[CITASA] Special Issue on Max Weber and Digital Divide Studies - Open Access

Glenn Muschert muschegw at miamioh.edu
Tue Sep 1 18:57:31 EDT 2015

The following may be of interest to colleagues in CITAMS.

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*International Journal of Communication*
*Publishes Special Section on*
*“Max Weber and Digital Divide Studies”*

Seminal sociologist Max Weber rarely wrote about media dynamics; however,
the Weberian perspective offers rich potential for the analysis of various
media issues, including the study of digital divides. In particular, the
contribution of a Weberian school of thought to the field is the addition
of noneconomic and nontechnical concerns to the study of digital
inequalities, most notably the importance of status/prestige, legitimacy,
group affiliations, life chances, and political relations as areas of focus.

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of social life are migrating and expanding on-line, including the
functioning of key social institutions; yet digital participation (like all
other aspects of social life) remains unequal. A Weberian perspective
allows a multifaceted view of such digital divides which include the
interplay of social class (lifestyle and culture), social status (prestige
and market influence), and power (political impact). Indeed, these key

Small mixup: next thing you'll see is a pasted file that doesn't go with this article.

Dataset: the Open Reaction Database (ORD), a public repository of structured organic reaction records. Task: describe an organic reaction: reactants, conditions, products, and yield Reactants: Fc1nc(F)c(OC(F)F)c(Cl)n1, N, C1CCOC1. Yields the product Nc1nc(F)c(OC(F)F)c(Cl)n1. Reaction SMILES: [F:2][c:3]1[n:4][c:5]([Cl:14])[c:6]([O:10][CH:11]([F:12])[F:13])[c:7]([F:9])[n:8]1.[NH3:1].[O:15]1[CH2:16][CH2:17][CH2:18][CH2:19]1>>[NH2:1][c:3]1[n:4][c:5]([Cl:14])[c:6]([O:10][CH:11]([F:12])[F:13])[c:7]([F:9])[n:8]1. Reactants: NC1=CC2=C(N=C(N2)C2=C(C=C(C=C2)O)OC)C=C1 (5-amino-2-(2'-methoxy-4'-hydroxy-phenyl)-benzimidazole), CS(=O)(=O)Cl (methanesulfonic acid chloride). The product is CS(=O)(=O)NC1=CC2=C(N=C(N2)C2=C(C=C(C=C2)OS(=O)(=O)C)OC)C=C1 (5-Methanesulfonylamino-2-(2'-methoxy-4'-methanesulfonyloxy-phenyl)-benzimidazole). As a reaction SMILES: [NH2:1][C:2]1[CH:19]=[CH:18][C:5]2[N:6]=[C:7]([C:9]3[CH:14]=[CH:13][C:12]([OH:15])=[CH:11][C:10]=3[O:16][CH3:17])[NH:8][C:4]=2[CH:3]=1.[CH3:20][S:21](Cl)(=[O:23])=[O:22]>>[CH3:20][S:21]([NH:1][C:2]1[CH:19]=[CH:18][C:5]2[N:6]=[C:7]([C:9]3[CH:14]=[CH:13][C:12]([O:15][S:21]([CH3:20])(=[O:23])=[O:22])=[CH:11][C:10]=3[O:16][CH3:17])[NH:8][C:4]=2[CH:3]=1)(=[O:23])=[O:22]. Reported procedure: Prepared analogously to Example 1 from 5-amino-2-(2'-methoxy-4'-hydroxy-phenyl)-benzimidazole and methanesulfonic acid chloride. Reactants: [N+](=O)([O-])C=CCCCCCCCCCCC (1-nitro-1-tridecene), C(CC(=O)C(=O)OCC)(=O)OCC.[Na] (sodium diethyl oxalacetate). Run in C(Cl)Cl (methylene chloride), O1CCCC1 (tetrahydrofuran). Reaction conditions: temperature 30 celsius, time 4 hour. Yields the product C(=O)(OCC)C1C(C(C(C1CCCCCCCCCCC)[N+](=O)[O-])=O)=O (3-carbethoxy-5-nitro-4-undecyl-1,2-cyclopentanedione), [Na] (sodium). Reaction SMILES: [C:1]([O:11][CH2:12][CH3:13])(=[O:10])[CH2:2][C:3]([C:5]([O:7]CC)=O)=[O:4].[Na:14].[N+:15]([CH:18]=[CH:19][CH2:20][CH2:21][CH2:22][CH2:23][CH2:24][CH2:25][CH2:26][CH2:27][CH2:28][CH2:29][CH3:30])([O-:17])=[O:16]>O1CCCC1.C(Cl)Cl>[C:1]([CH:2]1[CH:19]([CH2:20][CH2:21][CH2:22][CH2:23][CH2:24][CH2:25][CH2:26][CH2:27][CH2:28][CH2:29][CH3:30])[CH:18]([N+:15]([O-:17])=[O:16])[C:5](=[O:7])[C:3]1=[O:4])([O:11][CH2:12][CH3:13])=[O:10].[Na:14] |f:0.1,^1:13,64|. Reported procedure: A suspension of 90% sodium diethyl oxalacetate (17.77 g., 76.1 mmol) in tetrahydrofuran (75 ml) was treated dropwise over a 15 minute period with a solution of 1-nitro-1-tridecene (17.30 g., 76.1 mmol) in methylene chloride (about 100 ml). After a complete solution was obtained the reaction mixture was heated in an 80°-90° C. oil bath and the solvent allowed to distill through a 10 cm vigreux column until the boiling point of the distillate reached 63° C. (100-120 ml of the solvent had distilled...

distinctions Weber identified about inequality are still significant and
important in the digital age, although this perspective is in its nascent
stage. This Special Section focuses precisely on the potential of applying
Max Weber’s thought to digital divide studies.

This Special Section of the *International Journal of Communication*
presents a fresh look at insights garnered in studies of digital inequality
via the application of Weberian thought. It invites the reader to consider
the expanding conceptualization of inequalities in digital spheres, one
which moves beyond the economic and technical dimensions.

*Max Weber and Digital Divide Studies**—*guest-edited by Massimo Ragnedda
and Glenn W. Muschert—is a Special Section of *IJoC*.  It presents four
theoretical essays (though some are backed with empirical analyses)
focusing on multiple facets of Weber’s theory of stratification as applied
to the digital sphere. Thus, the articles in this collection examine issues
of social status, class relations, life chances, and political


·          Dimitar Blagoev, “St. Kliment Ohridski,” University of Sofia,

·          Grant Blank, Oxford Internet Institute, University of Oxford, UK

·          Darja Groselj, Oxford Internet Institute, University of Oxford,

·          Glenn W. Muschert, Miami University, USA

·          Massimo Ragnedda, Northumbria University, UK

·          Ralph Schroeder, Oxford Internet Institute, University of
Oxford, UK

·          Bridgette Wessels, University of Sheffield, UK

Read this Special Section that just published August 14, 2015 at
*http://ijoc.org* <http://ijoc.org>*.*

Larry Gross

Arlene Luck
*Managing Editor*

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